Research interests: alpine tarns, stable isotopes, food-webs, macroinvertebrates, communities.
Understanding how biotic filters (i.e. species competition) can shape macroinvertebrate communities in freshwater systems could be important for improving biological restoration. My thesis will focus on the interactions between Potamopyrgus antipodarum, a freshwater snail that can dominate restored Canterbury low land streams, and colonizing mayflies, caddisflies and stoneflies. I will use both in-stream mesocosms and artificial stream systems to identify the mechanisms by which P. antipodarum, at high densities, interacts with other macroinvertebrates. I also hope to identify how increasing P. antipodarum densities affects the interaction strength, and at which density the interaction strength is significant enough that they start to exclude other macroinvertebrates from colonizing and establishing. Subsequently, this density could be used as a guideline for restoration projects, by reducing snail numbers to a certain level, it may facilitate the re-colonization of other macroinvertebrate species.
Research interests: biological restoration, negative resistance and resilience, species interactions and community assembly.
Most streetlights around New Zealand are being converted from high-pressure sodium lamps (HPS) to more energy efficient light emitting diodes (LEDs) by mid 2021. Little is known about the effect of artificial light at night on freshwater environments. Jessica’s research aims to determine the influence of LED lighting on freshwater insect communities. She is particularly interested in how a range of colour temperature LEDs with differing spectral profiles affect freshwater adult insects in the Christchurch and greater Canterbury area. She is also looking into how distance of LED lights from streams affects the attraction of freshwater adult insects to LEDs. Jessica’s research, as part of a larger NIWA project, hopes to improve knowledge of the ecological effects of LED lights at night.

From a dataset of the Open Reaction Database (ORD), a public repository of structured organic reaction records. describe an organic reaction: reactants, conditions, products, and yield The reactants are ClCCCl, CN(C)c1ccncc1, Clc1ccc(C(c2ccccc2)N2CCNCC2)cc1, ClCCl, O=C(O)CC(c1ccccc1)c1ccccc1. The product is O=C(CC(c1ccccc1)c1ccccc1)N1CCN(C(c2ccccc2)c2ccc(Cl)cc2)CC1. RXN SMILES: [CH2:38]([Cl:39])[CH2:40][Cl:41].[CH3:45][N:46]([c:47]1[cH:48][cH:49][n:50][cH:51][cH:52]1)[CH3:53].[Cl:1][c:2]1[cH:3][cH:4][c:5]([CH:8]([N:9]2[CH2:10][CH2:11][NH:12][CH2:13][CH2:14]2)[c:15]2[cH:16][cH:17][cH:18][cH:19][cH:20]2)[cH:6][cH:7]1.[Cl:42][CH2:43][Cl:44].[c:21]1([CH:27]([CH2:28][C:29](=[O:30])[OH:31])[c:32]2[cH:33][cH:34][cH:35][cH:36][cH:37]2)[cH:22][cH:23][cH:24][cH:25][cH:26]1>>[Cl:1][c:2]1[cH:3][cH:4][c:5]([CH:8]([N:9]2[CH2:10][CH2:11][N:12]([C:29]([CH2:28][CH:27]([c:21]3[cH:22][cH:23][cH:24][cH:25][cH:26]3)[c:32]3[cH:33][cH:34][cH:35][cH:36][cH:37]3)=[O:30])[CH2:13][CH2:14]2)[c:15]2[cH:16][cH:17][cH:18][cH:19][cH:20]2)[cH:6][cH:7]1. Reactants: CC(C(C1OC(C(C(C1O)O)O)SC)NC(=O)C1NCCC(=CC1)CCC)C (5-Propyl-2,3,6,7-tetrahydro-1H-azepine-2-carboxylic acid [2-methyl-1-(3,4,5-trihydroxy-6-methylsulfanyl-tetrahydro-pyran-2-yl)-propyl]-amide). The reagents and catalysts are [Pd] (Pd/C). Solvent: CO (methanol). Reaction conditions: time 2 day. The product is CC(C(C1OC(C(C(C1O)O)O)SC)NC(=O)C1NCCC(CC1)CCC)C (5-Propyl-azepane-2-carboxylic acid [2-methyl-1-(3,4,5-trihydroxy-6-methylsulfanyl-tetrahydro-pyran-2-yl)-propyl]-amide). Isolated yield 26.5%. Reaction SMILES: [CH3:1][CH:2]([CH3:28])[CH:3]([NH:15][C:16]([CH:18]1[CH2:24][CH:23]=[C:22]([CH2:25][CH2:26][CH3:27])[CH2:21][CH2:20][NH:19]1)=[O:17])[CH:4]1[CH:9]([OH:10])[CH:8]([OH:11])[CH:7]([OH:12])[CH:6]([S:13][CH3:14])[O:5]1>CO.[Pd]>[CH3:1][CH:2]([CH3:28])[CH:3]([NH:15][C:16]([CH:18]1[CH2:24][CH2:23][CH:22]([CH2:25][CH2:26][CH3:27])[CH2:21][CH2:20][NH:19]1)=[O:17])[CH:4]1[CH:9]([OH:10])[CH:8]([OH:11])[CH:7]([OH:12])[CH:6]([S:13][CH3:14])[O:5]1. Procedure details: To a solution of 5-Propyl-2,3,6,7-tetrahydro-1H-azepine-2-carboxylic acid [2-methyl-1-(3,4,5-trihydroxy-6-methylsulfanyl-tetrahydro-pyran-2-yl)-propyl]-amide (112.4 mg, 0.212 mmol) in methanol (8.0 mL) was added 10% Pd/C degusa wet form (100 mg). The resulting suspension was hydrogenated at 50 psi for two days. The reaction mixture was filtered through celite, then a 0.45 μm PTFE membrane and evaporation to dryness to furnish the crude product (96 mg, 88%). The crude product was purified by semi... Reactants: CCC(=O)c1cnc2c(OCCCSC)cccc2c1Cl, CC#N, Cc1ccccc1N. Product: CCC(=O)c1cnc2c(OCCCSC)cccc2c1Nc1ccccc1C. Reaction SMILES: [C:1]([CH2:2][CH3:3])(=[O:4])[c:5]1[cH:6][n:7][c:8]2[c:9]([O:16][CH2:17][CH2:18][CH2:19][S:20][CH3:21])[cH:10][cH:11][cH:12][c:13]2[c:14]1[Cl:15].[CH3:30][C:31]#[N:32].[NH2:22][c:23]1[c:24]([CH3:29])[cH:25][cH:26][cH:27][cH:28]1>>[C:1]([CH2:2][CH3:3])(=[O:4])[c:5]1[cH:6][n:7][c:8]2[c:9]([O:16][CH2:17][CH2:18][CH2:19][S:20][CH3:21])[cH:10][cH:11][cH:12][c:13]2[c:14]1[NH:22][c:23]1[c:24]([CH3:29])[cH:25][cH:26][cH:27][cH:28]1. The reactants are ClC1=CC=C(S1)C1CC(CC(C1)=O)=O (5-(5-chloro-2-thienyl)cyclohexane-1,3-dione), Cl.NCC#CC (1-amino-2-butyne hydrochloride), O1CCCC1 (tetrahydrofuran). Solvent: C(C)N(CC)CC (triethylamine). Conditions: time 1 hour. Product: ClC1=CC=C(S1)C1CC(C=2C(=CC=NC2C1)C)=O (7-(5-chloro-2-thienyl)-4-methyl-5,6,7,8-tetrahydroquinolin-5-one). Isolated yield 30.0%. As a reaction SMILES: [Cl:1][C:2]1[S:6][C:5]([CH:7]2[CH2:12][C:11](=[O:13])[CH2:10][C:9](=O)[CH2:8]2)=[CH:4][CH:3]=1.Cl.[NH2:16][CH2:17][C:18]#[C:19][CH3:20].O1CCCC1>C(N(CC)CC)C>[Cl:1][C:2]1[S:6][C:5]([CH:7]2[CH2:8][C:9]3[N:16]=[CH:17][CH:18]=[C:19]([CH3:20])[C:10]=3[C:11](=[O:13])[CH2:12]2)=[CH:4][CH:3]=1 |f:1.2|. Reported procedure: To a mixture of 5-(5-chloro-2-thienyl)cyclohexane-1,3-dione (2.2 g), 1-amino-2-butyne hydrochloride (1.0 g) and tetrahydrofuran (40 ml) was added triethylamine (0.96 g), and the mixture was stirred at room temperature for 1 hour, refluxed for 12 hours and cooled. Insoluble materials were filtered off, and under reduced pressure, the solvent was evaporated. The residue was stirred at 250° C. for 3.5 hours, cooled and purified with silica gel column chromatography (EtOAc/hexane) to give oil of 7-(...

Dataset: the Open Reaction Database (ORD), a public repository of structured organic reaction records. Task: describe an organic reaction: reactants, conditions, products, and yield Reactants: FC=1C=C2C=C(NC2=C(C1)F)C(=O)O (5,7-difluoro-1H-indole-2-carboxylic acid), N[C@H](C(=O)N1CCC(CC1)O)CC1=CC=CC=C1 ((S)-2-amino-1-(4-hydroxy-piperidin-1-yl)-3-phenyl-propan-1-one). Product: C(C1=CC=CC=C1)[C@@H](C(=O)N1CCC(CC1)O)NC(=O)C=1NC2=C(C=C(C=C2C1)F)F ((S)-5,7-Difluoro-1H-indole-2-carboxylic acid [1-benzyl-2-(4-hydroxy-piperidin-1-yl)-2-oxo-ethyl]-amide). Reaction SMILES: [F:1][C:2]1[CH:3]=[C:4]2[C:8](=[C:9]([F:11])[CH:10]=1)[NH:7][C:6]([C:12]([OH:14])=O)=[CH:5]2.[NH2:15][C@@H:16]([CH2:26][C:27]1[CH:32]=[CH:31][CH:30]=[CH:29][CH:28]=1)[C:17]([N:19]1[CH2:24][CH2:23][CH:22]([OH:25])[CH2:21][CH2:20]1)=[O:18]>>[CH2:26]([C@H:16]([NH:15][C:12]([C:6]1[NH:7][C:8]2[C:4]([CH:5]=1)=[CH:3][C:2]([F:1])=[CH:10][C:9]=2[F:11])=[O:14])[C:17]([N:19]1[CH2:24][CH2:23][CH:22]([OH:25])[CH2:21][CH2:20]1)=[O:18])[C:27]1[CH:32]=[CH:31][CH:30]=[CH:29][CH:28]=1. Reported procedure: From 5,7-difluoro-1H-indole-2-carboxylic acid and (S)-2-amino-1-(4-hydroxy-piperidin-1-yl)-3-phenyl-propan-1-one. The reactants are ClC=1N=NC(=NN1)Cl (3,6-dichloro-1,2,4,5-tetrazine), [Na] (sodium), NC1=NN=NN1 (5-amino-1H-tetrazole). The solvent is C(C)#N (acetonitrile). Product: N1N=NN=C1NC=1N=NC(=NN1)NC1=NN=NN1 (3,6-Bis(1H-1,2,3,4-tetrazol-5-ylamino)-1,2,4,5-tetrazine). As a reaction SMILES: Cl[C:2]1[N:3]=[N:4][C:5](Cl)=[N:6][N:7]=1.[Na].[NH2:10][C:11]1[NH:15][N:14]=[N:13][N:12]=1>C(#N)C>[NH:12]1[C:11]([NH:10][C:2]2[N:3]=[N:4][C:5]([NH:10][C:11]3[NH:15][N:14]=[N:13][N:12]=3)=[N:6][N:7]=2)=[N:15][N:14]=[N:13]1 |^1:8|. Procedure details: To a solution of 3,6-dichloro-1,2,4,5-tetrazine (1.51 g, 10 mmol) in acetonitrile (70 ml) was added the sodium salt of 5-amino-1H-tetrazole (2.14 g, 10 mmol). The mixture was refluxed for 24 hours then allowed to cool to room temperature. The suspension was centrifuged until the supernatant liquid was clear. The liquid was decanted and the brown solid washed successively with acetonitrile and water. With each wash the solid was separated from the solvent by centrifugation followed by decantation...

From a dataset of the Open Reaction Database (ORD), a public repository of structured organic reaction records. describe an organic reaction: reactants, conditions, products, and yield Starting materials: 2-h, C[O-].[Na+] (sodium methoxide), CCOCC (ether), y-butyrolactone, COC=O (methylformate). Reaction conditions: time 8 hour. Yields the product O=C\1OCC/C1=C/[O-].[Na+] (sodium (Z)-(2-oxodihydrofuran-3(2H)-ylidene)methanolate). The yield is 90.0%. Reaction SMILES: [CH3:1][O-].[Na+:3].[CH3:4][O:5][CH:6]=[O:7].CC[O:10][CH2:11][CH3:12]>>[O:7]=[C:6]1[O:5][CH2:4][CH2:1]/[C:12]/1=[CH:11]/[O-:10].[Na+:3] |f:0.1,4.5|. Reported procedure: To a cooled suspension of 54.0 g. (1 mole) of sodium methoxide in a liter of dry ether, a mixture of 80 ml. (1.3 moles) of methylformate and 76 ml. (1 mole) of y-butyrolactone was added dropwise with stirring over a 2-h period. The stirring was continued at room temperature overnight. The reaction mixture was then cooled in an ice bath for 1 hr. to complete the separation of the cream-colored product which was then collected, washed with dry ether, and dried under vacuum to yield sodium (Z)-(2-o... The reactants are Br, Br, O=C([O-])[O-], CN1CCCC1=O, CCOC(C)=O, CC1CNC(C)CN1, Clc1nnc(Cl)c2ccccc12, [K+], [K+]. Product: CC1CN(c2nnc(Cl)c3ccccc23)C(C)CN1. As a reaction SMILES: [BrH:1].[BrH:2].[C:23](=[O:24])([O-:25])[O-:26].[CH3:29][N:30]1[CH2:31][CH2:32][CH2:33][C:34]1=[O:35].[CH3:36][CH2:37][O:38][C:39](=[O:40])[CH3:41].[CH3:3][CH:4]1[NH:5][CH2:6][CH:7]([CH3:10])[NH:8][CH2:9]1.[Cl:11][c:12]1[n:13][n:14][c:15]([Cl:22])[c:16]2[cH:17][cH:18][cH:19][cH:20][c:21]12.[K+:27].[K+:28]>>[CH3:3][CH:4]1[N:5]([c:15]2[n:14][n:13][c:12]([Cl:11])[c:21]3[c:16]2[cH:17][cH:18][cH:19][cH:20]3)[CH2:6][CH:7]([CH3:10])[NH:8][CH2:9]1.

Research interests: freshwater adult insect ecology, artificial light at night, human altered environments.
BSc (hons) Students
Amy van Lindt
Stream restoration projects are often successful in improving stream physical conditions, however, the associated recovery of biodiversity is failing. Tolerant biotic communities, consisting of species such as the small mud snail Potamopyrgus antipodarum, dominate degraded stream ecosystems and persist after physical stream restoration has occurred. Recent work suggest that these restoration resistant communities are preventing colonisation of more-desired fauna (mayflies, stoneflies, caddisflies). Amy's research will involve a series of mesocosm experiments investigating a novel way to displace mud snails through predation by freshwater crayfish Paranephrops zealandicus, and tests whether this interaction can then enhance the success of desired colonisers.
Research interests: stream restoration, negative resistance and resilience, kēkēwai (freshwater crayfish), biological interactions.